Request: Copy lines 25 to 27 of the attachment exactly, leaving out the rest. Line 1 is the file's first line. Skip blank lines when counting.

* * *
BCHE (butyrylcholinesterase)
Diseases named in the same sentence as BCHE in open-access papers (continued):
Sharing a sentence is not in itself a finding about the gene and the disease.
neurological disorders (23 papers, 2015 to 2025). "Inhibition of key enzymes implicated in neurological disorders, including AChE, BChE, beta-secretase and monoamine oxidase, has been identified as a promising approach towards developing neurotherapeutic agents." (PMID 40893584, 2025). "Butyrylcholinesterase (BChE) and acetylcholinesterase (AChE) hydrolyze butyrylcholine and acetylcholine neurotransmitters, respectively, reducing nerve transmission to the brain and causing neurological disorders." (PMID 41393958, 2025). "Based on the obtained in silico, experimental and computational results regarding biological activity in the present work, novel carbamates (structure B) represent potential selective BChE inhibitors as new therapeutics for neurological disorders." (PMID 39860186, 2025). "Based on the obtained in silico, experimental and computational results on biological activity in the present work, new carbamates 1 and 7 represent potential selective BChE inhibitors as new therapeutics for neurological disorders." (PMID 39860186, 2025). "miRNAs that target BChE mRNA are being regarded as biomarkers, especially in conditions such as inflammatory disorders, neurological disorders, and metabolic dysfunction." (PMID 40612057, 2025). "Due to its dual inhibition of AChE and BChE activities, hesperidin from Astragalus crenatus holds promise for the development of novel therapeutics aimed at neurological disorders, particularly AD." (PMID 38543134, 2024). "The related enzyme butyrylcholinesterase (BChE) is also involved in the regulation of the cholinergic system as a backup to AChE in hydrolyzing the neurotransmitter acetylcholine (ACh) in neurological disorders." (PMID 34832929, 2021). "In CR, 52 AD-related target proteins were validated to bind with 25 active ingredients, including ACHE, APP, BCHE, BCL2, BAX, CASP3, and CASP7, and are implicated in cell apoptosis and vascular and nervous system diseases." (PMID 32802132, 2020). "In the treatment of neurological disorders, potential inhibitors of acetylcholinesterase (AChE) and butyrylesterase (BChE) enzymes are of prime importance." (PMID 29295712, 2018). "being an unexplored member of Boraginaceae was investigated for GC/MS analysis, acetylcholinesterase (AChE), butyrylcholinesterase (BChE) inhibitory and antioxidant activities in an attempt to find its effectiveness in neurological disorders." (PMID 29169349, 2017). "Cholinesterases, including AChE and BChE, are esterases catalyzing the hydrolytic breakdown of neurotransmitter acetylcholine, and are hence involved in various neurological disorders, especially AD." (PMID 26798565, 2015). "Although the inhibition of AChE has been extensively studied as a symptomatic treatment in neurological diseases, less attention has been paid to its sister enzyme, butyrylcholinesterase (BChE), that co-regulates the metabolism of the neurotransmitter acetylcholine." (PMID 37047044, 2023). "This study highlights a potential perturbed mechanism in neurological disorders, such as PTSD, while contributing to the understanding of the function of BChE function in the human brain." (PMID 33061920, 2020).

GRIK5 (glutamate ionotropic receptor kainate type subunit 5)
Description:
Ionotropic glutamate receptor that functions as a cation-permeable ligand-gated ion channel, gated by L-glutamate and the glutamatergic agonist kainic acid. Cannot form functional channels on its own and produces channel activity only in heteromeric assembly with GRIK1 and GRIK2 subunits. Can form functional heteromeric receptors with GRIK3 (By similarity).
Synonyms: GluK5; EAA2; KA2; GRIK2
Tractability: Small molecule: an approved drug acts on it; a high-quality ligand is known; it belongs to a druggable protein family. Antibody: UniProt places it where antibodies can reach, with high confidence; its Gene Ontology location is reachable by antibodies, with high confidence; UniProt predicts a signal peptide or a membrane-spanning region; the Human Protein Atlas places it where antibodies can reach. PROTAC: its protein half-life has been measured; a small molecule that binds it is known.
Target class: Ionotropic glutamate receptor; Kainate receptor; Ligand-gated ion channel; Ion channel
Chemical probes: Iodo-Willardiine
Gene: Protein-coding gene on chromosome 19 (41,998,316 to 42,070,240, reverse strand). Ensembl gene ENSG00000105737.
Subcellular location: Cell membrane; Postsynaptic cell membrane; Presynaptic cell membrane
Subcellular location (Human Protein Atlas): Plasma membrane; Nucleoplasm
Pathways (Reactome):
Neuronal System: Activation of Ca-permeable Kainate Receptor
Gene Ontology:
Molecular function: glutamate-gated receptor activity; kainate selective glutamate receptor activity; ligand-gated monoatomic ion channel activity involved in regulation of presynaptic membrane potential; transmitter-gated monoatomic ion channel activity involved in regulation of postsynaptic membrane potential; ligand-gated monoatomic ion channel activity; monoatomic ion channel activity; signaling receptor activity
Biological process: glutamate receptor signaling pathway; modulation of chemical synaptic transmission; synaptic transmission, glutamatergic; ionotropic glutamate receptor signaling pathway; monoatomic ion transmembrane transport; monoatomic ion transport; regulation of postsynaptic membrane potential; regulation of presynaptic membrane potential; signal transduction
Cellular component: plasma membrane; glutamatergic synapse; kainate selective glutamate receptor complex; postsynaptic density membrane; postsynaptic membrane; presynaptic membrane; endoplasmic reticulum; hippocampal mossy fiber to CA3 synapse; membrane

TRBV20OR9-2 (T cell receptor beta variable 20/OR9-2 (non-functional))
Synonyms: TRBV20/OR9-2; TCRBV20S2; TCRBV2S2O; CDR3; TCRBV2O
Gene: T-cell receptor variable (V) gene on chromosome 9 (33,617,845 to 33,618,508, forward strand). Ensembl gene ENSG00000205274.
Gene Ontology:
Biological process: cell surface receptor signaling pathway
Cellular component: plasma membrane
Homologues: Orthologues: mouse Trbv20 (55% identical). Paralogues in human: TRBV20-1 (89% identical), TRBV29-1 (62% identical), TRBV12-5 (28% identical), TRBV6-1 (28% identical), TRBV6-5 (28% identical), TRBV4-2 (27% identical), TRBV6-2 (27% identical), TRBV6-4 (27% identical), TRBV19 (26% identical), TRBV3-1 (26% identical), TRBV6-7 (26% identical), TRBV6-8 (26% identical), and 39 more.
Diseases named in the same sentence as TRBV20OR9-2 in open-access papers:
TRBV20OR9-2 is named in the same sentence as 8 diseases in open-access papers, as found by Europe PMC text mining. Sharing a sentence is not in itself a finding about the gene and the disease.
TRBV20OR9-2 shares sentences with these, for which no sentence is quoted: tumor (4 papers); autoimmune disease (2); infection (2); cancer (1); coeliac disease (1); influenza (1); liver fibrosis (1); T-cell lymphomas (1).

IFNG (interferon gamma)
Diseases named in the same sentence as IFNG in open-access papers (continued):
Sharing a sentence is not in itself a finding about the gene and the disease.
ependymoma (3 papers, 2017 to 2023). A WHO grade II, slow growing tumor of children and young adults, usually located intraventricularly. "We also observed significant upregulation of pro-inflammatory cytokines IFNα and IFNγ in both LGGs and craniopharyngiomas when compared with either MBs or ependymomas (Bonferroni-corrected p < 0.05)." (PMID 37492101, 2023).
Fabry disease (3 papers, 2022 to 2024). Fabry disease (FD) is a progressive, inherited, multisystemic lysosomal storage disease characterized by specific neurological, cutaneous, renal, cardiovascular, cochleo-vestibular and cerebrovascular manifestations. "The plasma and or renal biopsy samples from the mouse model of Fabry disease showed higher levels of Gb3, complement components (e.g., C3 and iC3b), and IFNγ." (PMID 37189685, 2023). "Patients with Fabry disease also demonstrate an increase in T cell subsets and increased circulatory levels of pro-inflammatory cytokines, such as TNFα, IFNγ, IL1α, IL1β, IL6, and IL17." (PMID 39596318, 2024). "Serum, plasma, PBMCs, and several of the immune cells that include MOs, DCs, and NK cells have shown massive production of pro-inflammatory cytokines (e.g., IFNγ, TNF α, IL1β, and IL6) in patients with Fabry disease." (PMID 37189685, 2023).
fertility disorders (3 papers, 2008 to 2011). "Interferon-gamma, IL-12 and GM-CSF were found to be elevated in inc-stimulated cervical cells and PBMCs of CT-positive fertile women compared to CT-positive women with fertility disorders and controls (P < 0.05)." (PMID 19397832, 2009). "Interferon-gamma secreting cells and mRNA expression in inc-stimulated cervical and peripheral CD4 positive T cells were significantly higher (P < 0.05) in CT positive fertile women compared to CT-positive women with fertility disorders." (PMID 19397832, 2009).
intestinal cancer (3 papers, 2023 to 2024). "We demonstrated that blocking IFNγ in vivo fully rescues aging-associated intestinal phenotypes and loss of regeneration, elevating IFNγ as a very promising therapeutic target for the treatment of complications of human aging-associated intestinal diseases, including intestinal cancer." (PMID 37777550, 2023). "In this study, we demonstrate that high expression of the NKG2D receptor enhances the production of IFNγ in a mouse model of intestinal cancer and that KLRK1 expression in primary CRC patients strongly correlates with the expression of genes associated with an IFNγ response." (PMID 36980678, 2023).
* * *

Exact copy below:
Biological process: cell surface receptor signaling pathway
Cellular component: plasma membrane
Homologues: Orthologues: mouse Trbv20 (55% identical). Paralogues in human: TRBV20-1 (89% identical), TRBV29-1 (62% identical), TRBV12-5 (28% identical), TRBV6-1 (28% identical), TRBV6-5 (28% identical), TRBV4-2 (27% identical), TRBV6-2 (27% identical), TRBV6-4 (27% identical), TRBV19 (26% identical), TRBV3-1 (26% identical), TRBV6-7 (26% identical), TRBV6-8 (26% identical), and 39 more.